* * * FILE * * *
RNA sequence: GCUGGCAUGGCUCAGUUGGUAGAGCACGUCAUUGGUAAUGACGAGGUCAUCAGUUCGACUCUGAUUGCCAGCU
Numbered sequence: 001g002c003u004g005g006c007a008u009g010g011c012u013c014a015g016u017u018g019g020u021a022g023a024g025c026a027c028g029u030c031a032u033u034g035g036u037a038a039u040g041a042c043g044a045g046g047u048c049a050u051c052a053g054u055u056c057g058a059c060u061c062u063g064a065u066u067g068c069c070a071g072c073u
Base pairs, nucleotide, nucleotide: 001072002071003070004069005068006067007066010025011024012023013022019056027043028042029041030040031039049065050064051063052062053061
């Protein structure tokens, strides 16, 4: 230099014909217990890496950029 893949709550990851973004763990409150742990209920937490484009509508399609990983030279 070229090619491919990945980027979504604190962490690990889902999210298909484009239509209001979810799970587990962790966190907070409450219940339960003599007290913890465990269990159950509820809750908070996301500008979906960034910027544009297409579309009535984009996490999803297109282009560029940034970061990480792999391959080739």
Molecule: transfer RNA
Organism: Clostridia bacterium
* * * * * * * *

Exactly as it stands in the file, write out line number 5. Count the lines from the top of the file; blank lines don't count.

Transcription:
Molecule: transfer RNA